I miss the soap.
I would stand in a small room with a toilet and sink at Post-doctoral Institution and wash my hands, breathing in the pleasant scent that was a bit floral and very clean. Whether I’d sought a quiet place to cry or was simply getting clean, the smell comforted and pleased me. Every time I wash my hands in the prettier restrooms at Industry, I frown over the foamy suds dispensed into my palm. They’re not the right texture. And they smell wrong.
I found myself in the restroom just after 6:00 this morning, yawning as I reached to unlock the door to the stall with a sleepy plan to walk to the sinks. I stilled, hiding when I recognized the voice that was cursing at the flowing water. I scowled and paused, wondering how long I could stall in the stall. Wrinkling my nose, I walked out and greeted WWE. I washed my hands with the soap that’s just wrong and walked back to my desk before heading to the lobby to greet our guests.
I shook hands and offered my standard ‘welcome to Industry!’ spiel. I rather enjoy meeting new people, talking science and learning something new. So when WWE approached me to ask how they’d entered the building without her granting access, I shrugged, wishing I could return to talking to the British guy, one of the five who were there to see us.
“I suppose someone held the door open for them,” I replied when she continued to look at me for a response.
“I never let anyone in,” she gasped with what seemed like real alarm. I blinked at her, opened my mouth to ask why in the world not, and closed it again. It’s clear the two of us disagree on a great many issues.
“Maybe they’re magical,” I offered after a moment. She apparently found my comment much less amusing than I did. I soon found a better audience and rolled a chair closer to my new British friend.
“I took a class in grad school,” I offered as he elaborated on a topic I find rather fascinating and asked a question. He began to explain something about tactile perception and touched me to make a point. I blinked in surprise, looking down at the spot on my upper thigh where he’d rubbed. I wondered why he touched my leg, covered by gray pants, rather than the arm I’d tucked into a soft, blue sweater long before dawn. I shrugged it off, much as I did when he tucked me under his arm and held on while we looked at a piece of equipment.
“What’d you think of him?” WWE asked when our visitors were otherwise engaged.
“British One?” I clarified and when she nodded, I shrugged. “He seems smart – he knows about topics I personally find important. And I think the technique they’re proposing is pretty cool.”
“He seems lecherous,” she decided and I couldn’t help myself from rolling my eyes. “He does!” she insisted and I shook my head at her.
I thought about it a bit as I drove to pick up the piece of my post-doctoral life I miss most of all. It’s not that WWE is a bad person, I decided. She’s actually very smart and quite funny. I’ll even admit that she has good intentions much of the time. Given that we’re both rather intense women, it’s almost natural that we’ll disapprove of the other’s behavior since it’s diametrically opposed.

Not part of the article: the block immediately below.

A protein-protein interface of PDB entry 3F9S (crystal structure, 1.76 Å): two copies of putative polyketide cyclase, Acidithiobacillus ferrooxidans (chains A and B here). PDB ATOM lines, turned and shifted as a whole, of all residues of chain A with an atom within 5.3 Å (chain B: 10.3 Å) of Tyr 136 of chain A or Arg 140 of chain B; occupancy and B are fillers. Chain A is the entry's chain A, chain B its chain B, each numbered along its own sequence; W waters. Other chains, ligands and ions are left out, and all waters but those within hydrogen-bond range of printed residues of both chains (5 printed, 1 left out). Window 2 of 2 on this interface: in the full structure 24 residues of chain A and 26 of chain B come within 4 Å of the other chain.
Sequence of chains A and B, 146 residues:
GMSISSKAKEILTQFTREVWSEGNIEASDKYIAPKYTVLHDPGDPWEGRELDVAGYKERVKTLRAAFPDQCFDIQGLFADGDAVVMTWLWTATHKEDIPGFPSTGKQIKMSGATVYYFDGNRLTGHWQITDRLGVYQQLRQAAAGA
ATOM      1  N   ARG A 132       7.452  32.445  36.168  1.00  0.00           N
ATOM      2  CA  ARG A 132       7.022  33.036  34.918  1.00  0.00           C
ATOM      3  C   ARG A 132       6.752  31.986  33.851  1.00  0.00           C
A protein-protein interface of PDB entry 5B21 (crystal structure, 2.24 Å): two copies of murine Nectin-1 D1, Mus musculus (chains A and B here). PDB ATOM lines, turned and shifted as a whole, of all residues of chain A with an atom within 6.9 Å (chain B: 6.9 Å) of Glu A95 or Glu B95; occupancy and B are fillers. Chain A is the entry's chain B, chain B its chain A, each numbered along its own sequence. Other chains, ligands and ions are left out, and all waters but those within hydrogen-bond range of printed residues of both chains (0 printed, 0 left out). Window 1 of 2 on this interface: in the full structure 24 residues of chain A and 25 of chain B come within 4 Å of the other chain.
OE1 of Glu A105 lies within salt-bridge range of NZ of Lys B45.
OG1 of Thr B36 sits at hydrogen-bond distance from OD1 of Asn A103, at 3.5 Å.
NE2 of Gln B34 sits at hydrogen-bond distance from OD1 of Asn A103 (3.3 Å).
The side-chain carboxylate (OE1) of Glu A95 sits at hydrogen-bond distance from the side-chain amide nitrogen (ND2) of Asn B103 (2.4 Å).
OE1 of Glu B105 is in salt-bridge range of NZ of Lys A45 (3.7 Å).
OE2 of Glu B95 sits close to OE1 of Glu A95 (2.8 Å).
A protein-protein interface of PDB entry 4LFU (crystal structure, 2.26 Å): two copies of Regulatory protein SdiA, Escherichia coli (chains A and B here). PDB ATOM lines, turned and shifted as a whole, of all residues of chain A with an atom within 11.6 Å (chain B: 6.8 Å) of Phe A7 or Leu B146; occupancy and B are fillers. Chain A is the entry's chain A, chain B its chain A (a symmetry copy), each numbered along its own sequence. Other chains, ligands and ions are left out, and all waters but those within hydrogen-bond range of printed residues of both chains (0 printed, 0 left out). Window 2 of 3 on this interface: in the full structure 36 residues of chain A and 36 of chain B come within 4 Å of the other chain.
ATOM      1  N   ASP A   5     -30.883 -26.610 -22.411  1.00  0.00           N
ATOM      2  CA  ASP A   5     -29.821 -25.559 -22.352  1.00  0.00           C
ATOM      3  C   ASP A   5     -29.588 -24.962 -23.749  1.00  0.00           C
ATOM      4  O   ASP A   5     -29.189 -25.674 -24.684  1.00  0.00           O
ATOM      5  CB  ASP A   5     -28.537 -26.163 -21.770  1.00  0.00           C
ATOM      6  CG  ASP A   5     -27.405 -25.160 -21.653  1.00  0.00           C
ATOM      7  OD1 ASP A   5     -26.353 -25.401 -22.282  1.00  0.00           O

I’m overly permissive. I tend to touch people on the shoulder or arm as I speak to them. I laugh easily and often. I’m happy when others are content and don’t mind being a bit inconvenienced to make that happen. I’ll flirt with the British visitor because I think he’s smart and like his accent. I’ll go for drinks with another colleague, even if that ‘personal relationship’ makes WWE uncomfortable. I’ll even pause and hold the door open when someone is walking up behind me, smiling when they thank me for my kindness.
I frown at the thought of her pulling the door closed after entering, demanding to see credentials to anyone who gets inside. I don’t like that she makes people – employees and visitors – uncomfortable with her intimidating questions and unrelenting attitude. I find it tiresome that she adheres to some personal code of personal vs. professional and expects me to apply the same rules.
It’s not, I decided as I flipped my phone closed and looped around the airport once more, that one of us is right and the other wrong. We’re just different. And if I don’t mind someone touching my leg while explaining a concept, I should be more accepting of her quirks as well.
“Hi!” I greeted Friend as she hopped in my car with a backpack stuffed with items for her weekend visit. I blinked a few times behind the lenses of my sunglasses, heart utterly happy at seeing someone I love dearly. “Traffic is awful,” I complained soon afterward and we slowly moved toward my house for an hour or so before stopping for dinner.
I miss this, I just thought, way more than soap. Sitting in the same room, keys clicking on separate laptops, thoughts shared as necessary. But she’s here for a couple of days – my first non-family houseguest – and perhaps the comfort inherent in that gesture has allowed me to become more thoughtful and less judgmental about WWE. We’ll see how long it lasts.